Happy Wellfie Wednesday! Welcome back! This week is brought to you by @DianaKlatt
Did you know that…
- The average person checks their phone 200 times a day, that's once every 6.5 minutes
- One in four people spend more time online than they do asleep
- 70% of 16-24-year-olds say they prefer texting to talking
- The average teenager sends 3,400 electronic messages a month from their bed
Isn’t that wild? People check their phones TWO HUNDRED times a day! People get stressed out when they’ve forgotten their phones at home or their precious mobile device is holding a charge of less than 15% and they’ve got hours until they find an outlet. There is even a term for the fear of not having your phone with you now, nomophobia! FoMo (fear of miss out), FoBo (fear of being offline), NoMo (no mobile)… nomophobia. I think we can all agree this is getting out of hand. With this trend, it seems like people are just becoming more and more attached to their devices and less attached to their immediate surrounds. Thankfully, there seems to be a trend of cafes that are trying to get people to engage a bit more with each other, saying their establishments are a no-wifi zone and that people should talk to each other.
I know we all keep saying that sitting is the new smoking but can I make a different proposition? I think technology and social media is the new smoking. When I correlate these two things I mean that it’s something that we all know has negative side effects yet we find ourselves completely addicted to. Some people may experience greater effects than others, some people become addicted, some don’t, and some people can develop long-term problems (ie mental health issues) from over usage. Sounds pretty similar to smoking to me! There is no way around the truth of the matter, social media leads to increased depression in the youth of today due to the weird weight we have placed on “likes,” we see other people doing cool things and wonder why we never do cool things leading to vicious cycles of jealousy and FoMo (people only post what they want you to see, that’s the beauty of social media personas, it’s complete curated), people hold weird attachments to their number of friends/followers and somehow equate this digital value to their actual value of popularity… the list goes on and on. Social media is NOT social. Yes, it gives us the opportunity to keep up with people we would have otherwise lost contact with, it let’s us stay up to date and see things and places we might not have otherwise ever seen, but at what cost? (Forbes)
So what can we do about this? Digital detox! (Or at least a modified one…)
Now I know what you’re thinking, “how can I possibly go 72 hours without checking my phone?!” Trust me, you can, AND you’ll come back feeling GREAT. In preparation for writing this I decided to a modified digital detox for the Labor Day weekend and then implemented a method to decrease my dependency on my phone and other social media outlets while making sure I was still staying on task with my work obligations and studies for the following 1.5 weeks. I completely understand that we are not all fiscally capable of just removing ourselves for potentially even 24 hours, I work remotely for a lot of my job and I had to really be strategic about figuring out how to go about this experiment.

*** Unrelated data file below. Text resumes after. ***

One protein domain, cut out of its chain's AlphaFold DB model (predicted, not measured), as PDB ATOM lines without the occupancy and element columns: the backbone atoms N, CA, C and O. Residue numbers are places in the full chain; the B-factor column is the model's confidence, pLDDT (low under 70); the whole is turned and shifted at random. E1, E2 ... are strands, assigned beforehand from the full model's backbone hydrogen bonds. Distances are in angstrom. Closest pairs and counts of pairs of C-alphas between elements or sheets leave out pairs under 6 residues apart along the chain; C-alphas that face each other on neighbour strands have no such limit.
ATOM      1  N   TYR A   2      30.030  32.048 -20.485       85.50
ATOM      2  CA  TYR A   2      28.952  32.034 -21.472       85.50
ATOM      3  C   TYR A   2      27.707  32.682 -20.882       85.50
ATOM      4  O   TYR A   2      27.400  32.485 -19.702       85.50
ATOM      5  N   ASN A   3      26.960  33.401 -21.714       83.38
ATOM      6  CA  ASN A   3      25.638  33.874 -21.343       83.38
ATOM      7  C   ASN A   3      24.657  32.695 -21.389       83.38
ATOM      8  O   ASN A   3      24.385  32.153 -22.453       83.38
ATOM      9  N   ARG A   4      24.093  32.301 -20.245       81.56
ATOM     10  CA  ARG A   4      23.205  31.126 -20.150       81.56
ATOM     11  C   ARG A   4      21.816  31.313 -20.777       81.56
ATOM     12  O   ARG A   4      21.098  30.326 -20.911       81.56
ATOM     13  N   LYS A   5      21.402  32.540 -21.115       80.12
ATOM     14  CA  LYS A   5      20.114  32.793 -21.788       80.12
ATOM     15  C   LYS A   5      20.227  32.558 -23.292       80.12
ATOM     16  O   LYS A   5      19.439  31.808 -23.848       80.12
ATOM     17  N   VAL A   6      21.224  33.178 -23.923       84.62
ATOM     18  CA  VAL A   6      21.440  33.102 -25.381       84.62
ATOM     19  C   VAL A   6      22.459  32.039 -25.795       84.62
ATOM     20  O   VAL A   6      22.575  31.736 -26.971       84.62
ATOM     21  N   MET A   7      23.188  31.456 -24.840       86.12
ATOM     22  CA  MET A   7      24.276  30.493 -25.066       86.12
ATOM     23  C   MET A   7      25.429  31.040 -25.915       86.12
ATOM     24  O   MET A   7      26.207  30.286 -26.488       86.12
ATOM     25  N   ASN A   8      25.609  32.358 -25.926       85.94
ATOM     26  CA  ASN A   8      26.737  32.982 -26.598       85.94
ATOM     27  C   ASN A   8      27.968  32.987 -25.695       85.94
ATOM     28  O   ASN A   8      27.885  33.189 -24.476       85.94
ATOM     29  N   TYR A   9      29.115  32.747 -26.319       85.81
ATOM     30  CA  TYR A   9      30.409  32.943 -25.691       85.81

So how do you start? Be realistic. For many, 72 hours is an unrealistic goal. That’s understandable. Maybe you can go one day, maybe you just cut out half a day, maybe you just cut out certain things, anything is better than checking your phone 200 times a day. I knew it would be impossible for me to not check my phone at all because of my work obligations so rather than locking up all my technology I allotted two separate times during the day, for an hour each, to check emails and answer phone calls. For the rest of the time I was just reading or enjoying staying at my friend’s lake house. For the following week I decreased my phone time by putting my phone on “silent” during the day and therefore wasn’t constantly notified to check at each message. I couldn’t necessarily cut out looking at a computer while physically at work or in class but I was about to just stop myself from constantly signing into social media sites (if you struggle with preventing yourself from doing this, you can download software such as SelfControl which blocks different websites for a set amount of time). What can you do at home? With your family or roommates, you can make common time (ie meals, hanging out) a no tech zone so that you have to interact with each other. Also, make sure none of your tech is near your bed! This makes a huge difference in usage in the late hours of the night before going to bed. Just implementing these small things we can decrease our dependency and increase our technological freedom!
So what are my takeaways?
- be realistic while setting restrictions to create habits
- make small changes to your technology/social media usage
- try to take a day off, if possible
- no tech near the bed
- talk to others
- find someone to detox with you
- just leave your tech at home
Your phone doesn’t define you! Social media is not real life. Try not to check your phone 200 times a day. Digital detox with me, you’ll be glad you did.
Want a more in-depth look into the potential effects that smartphones have imparted on the youngest generation? Check out this The Atlantic Article.
As always, thanks for all of the #WellfieWednesday support. And be sure to tag the WW crew members in your post (@PBernerSPT, @Eric_in_AmERICa, @AaronPerezPT, @DianaKlatt) and keep the wave of healthy change going!
- WW Crew